Planting the Seeds of Recovery:
Navigating the Journey One Row at a Time

By Tim McLeod, NCRC-II
Director of Alumni Relations & Connect365, Sierra Tucson


Living in the heart of the Midwest, I have grown accustomed to the sights of large combines and John Deere tractors navigating bumpy country roads. Not only do these scenes paint a picturesque rural landscape, but much like the unplowed fields that often border these roads, they serve as powerful metaphors for the journey of recovery.

As I drive past these fields, my mind wanders to the farmers who work tirelessly to ready the land for planting season. I imagine them perched high on their tractors, preparing to tackle acres of muddy soil saturated by winter snows and spring rains. The enormity of their task is clear – from tilling the soil to planting the seeds and nurturing the crops. Their ultimate goal, a bountiful harvest, echoes the aspirations of individuals on the path to recovery.

But a successful harvest in recovery may mean resetting recovery expectations. Rather than fixating on the end result – an entire field comprised of row after row of healthy crops – it’s essential to embrace the journey one row at a time. Just as a farmer tends to each row with care and precision, so too must individuals in recovery tackle each challenge methodically, celebrating each small victory along the way. It’s an approach that can mitigate the complexities of recovery, especially for individuals who quickly become consumed by the big picture, fretting over the multitude of steps required to reach their goals.


Here are three tips to sowing your recovery one row at a time:


Embrace Tunnel Vision

In my work supporting individuals on their recovery journeys, I’ve witnessed firsthand the transformative power of adopting a mindset of tunnel vision. Focus on one task at a time rather than being overwhelmed by the grandeur of the overall goal. In the movie, “City Slickers,” Curly (Jack Palance) is the tough cowboy giving advice to the naïve city boy, Mitch (Billy Crystal). As they ride along a desert trail on their horses, Curly stops and proclaims, with the unquestionable wisdom and authority of a rugged old cowboy, that the secret of life is to find that one thing that is the most important to you. Recovery requires that kind of tunnel vision.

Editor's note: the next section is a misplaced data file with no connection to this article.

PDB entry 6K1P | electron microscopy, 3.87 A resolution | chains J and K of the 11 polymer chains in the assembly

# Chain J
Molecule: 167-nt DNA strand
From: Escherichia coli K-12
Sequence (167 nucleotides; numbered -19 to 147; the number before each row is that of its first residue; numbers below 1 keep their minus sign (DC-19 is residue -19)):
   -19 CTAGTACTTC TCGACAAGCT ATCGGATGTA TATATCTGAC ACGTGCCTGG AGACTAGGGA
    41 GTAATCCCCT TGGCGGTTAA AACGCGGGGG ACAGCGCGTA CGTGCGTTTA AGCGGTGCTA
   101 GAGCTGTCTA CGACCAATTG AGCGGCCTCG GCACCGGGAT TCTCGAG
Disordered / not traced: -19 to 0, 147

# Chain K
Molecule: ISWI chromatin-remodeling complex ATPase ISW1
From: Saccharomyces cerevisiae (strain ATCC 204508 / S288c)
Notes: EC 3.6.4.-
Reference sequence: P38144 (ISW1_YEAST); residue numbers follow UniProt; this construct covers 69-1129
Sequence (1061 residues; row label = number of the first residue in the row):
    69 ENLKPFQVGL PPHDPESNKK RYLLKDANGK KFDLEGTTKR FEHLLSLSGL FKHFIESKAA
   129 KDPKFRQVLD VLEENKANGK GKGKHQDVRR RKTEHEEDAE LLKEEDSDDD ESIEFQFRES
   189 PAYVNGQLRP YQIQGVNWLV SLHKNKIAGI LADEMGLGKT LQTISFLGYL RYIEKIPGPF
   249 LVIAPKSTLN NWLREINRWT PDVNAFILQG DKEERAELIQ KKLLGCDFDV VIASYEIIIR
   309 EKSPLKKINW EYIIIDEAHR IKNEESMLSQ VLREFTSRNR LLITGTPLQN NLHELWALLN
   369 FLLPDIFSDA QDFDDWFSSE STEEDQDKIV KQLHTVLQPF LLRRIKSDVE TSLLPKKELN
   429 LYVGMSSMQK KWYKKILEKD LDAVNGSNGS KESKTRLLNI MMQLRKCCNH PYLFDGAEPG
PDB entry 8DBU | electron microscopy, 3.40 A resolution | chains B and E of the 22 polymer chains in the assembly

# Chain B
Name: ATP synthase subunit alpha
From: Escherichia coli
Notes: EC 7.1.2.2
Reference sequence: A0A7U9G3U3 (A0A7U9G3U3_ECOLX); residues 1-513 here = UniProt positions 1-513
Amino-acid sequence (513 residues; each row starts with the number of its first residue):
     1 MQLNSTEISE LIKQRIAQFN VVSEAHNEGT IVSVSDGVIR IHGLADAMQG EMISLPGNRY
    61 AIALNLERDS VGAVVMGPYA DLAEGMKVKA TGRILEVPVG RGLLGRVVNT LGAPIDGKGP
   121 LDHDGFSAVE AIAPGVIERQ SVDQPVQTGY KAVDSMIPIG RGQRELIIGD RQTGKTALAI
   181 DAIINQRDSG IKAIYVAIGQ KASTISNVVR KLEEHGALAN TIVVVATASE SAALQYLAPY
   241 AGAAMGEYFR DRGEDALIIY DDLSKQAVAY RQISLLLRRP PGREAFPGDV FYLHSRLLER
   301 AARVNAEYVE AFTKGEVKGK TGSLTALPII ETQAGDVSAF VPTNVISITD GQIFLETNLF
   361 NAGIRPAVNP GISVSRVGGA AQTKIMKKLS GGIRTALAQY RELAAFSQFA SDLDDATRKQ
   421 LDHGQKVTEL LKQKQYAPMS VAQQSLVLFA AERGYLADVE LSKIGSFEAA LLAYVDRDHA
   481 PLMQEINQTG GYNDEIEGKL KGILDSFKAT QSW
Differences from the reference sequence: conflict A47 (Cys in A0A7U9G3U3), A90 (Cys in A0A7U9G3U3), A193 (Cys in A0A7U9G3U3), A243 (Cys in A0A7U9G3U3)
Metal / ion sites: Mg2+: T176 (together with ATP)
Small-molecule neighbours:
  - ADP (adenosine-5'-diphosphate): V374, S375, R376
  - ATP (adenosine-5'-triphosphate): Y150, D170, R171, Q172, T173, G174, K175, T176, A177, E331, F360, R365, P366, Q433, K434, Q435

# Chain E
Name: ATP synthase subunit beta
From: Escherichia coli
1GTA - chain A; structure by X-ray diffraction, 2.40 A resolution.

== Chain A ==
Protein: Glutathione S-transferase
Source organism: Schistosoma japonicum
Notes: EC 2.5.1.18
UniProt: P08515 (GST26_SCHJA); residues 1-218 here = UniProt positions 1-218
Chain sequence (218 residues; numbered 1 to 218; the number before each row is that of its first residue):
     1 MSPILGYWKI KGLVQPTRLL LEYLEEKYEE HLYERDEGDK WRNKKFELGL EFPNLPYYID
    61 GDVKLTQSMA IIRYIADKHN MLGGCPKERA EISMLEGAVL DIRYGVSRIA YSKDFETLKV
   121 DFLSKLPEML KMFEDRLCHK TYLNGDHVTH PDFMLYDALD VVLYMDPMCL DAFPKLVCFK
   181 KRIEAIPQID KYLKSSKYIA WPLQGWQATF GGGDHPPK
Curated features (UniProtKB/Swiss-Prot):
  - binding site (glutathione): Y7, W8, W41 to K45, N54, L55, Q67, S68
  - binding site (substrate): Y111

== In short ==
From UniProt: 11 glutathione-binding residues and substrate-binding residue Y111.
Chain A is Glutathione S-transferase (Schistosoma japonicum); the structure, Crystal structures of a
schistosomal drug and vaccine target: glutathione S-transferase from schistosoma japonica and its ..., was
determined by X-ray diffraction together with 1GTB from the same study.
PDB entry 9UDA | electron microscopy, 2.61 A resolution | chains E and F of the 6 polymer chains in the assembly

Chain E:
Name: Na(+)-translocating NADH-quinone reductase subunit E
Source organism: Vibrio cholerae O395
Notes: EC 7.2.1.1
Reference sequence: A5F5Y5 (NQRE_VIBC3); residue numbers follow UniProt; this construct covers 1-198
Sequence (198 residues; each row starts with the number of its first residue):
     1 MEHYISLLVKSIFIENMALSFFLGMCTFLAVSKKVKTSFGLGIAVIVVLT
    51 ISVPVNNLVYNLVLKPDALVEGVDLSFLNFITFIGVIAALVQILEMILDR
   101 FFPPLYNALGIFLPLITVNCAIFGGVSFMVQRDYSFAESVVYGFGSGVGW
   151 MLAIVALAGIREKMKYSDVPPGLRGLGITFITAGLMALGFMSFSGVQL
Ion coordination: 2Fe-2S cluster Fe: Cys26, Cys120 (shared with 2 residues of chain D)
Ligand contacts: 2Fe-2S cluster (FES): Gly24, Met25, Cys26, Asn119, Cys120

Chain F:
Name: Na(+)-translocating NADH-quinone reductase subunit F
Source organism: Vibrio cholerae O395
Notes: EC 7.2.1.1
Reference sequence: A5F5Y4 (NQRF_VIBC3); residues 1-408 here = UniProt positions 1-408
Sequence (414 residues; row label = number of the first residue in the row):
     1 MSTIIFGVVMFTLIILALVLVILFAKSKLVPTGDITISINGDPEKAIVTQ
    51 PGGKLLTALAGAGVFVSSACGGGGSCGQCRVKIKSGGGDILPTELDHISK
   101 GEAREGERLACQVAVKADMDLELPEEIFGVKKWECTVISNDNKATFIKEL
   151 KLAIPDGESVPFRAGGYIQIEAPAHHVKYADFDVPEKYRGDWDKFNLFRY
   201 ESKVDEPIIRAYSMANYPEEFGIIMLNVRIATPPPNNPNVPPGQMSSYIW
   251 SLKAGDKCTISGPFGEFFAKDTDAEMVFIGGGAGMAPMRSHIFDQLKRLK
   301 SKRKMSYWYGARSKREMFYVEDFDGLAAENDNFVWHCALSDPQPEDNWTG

Practice Self-Compassion

Be kind to yourself and recognize that it’s okay to feel overwhelmed at times. Instead of harsh self-criticism, acknowledge the efforts you’re making, no matter how small. Seek support from others who can provide encouragement and perspective. Too often, individuals berate themselves for perceived shortcomings or setbacks, falling victim to feelings of negativity and self-hatred. By cultivating a sense of kindness and understanding toward yourself, you can acknowledge the efforts you’re making, no matter how small.


View Obstacles as Opportunities

When faced with challenges, question the validity of negative thoughts and beliefs that may immediately surface. Roadblocks can give rise to self-doubt, so it’s important to question the validity of our thoughts and beliefs, recognizing that our minds can sometimes distort reality and perpetuate unhelpful thought patterns. Instead, reframe your perspective to view obstacles as opportunities for the growth and learning that are necessary in recovery.

Embracing the farmer’s mentality of making progress one row at a time is not just a metaphor – it’s a guiding principle for navigating the complexities of recovery. Remember, progress takes time, and every small step forward, no matter how seemingly insignificant, is a step in the right direction.


tim-mcleod copyTo learn how to start your path of recovery to find your own miracle,
contact me at [email protected].
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